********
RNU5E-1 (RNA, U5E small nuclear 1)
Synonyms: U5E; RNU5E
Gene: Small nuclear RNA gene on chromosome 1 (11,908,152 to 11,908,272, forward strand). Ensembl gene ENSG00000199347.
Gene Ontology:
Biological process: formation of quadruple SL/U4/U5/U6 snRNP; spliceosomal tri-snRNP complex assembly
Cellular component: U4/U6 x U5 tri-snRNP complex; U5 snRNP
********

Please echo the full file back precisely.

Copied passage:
RNU5E-1 (RNA, U5E small nuclear 1)
Synonyms: U5E; RNU5E
Gene: Small nuclear RNA gene on chromosome 1 (11,908,152 to 11,908,272, forward strand). Ensembl gene ENSG00000199347.
Gene Ontology:
Biological process: formation of quadruple SL/U4/U5/U6 snRNP; spliceosomal tri-snRNP complex assembly
Cellular component: U4/U6 x U5 tri-snRNP complex; U5 snRNP